Rapper 21 Savage believes he was targeted by authorities over detainment
The British-born musician has described his days in an immigration detention centre.
Rapper 21 Savage has said he believes he was targeted by authorities as he spoke out for the first time since being released from detainment by US Immigration And Customs Enforcement (ICE).
The Atlanta-based musician was released from detention on a 100,000 US dollar bond (£78,086) on Wednesday in the lead-up to his deportation hearing.
He has also said he is still concerned he may be forced to leave the country.
The British-born star – real name She’yaa Bin Abraham-Joseph – had been due to perform at the Grammys on Sunday night, where he was nominated for two awards, but he had been held by ICE for allegedly overstaying his visa after moving to the US as a child.
"They said 'We got Savage'" @21Savage tells @LinseyDavis he believes his arrest was targeted when he was pulled over in Atlanta says before the Super Bowl. https://t.co/8XGtNj5gS2 pic.twitter.com/yKREn5GyQ7— Good Morning America (@GMA) February 15, 2019
He had been held at an immigration detention centre in south Georgia since Sunday February 3.
Speaking to US TV show Good Morning America (GMA) for the first time since being released, 21 Savage recalled his memories of being caught.
He said: “I was just driving and I was seeing guns and blue lights. And I was in the back of a car and I was gone.
“They didn’t say nothing, they just said ‘we got Savage’.”
He added: “It was definitely targeted.”
ICE said the 26-year-old is a British national who moved to the States at the age of 12 in 2005 and went on to overstay his visa, which expired in 2006.
The rapper, who said he was “seven when I first came here”, told GMA that he “didn’t know what a visa was”.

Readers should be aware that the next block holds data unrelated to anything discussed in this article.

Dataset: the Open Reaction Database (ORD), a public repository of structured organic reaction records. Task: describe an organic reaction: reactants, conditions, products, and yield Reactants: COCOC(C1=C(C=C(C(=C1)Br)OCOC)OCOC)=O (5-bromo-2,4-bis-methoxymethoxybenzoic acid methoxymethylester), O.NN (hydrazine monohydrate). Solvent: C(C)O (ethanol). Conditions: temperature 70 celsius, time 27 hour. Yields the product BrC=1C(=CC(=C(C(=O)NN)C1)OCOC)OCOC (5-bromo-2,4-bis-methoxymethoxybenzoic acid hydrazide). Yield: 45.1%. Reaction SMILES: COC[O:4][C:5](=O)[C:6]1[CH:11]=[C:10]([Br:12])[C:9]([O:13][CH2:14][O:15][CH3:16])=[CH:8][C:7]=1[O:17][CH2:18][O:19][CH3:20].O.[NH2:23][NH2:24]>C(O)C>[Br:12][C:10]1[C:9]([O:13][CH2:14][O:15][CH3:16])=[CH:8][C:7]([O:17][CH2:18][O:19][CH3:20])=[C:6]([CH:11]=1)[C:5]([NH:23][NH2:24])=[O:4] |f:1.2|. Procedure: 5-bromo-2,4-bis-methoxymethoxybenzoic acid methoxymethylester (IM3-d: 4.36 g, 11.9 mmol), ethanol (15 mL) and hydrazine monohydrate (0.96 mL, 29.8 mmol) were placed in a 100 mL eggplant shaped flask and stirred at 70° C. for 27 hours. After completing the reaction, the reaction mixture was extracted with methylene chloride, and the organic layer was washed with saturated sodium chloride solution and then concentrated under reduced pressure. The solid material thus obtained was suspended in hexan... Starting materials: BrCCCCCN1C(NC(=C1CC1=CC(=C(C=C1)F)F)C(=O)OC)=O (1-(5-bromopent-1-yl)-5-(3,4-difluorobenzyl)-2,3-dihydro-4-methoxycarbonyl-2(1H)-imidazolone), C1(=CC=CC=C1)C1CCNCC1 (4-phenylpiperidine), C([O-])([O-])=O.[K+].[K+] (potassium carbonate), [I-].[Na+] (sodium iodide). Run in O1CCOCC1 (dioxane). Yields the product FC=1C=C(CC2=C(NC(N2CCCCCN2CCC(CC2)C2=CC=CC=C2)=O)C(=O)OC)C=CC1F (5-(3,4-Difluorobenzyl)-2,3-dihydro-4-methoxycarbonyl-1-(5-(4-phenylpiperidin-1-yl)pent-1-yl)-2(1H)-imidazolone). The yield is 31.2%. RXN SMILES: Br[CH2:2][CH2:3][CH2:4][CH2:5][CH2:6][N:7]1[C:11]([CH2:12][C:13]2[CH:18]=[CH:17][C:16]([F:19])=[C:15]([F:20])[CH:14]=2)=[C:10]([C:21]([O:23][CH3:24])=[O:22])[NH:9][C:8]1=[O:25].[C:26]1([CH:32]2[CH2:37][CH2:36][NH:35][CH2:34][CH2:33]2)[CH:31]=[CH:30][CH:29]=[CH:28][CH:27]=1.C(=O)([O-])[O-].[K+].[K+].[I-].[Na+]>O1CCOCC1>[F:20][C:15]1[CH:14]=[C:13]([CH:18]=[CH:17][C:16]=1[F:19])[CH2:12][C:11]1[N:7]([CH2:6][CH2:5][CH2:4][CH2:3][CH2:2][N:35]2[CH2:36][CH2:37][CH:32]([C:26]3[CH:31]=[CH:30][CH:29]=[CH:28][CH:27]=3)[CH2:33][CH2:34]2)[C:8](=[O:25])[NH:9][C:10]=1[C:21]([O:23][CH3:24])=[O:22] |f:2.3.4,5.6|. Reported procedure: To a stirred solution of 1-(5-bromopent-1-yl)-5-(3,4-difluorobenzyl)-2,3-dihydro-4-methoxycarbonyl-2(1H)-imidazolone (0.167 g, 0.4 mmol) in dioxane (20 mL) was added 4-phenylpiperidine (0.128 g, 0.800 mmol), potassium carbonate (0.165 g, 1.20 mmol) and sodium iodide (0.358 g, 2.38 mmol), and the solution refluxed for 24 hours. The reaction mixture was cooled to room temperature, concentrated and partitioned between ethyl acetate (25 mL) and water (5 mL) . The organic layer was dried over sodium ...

“I knew I wasn’t born here, but I didn’t know what that meant as far as when I transitioned into an adult, how it was going to affect my life,” he added.
“I wasn’t hiding it, but I didn’t want to get deported, so I’m not going to come out like, ‘by the way I wasn’t born here’.”
Responding to the suggestion that he was targeted because of his recently-released song A Lot, in which he appears to rap about US immigration policy, the musician said: “My lawyers think that. I don’t really know, I can’t really say.
“I would see why people would think that, but I really can’t say.”
He said: “I’ve been here for 20 years, 19 years – this is all I know.
“I don’t feel like you should be arrested and put in a place where a murderer would be, just for being in the country too long.”
Of his experiences in the detention centre, he said he was in “one room all day” by himself.
He said he is still concerned he might still be kicked out of the country, and added: “But I feel like I’ve been through so much in my life, I’ve learned to embrace the times when I’m down, because they always build me up.”
"I've been here 20 years. This is all I know." @21Savage says he doesn't believe people should be placed in jail for being in the country too long. Now, he says he wants to bring awareness to immigration policies and the "pain" they are causing people. pic.twitter.com/apstaY2RZI— Good Morning America (@GMA) February 15, 2019
He said his three young children “started jumping me” when they saw him for the first time since his release.
21 Savage’s lawyers say his legal immigrant status expired in 2006 “through no fault of his own” and he should be eligible to fight his removal from the country in court.
The U visa he has applied for is for victims of crime, after his lawyers said he survived a shooting in 2013.
The rapper, who was convicted on felony drug charges in 2014, is known for his hit Rockstar with fellow rapper Post Malone, for which he was nominated for two Grammys.
He released his latest album I Am > I Was in December, and it reached 33 in the UK albums chart and debuted at number one on the US Billboard 200.
He has collaborated with the likes of Drake, Cardi B, Travis Scott and Childish Gambino, and was previously in a relationship with model and actress Amber Rose.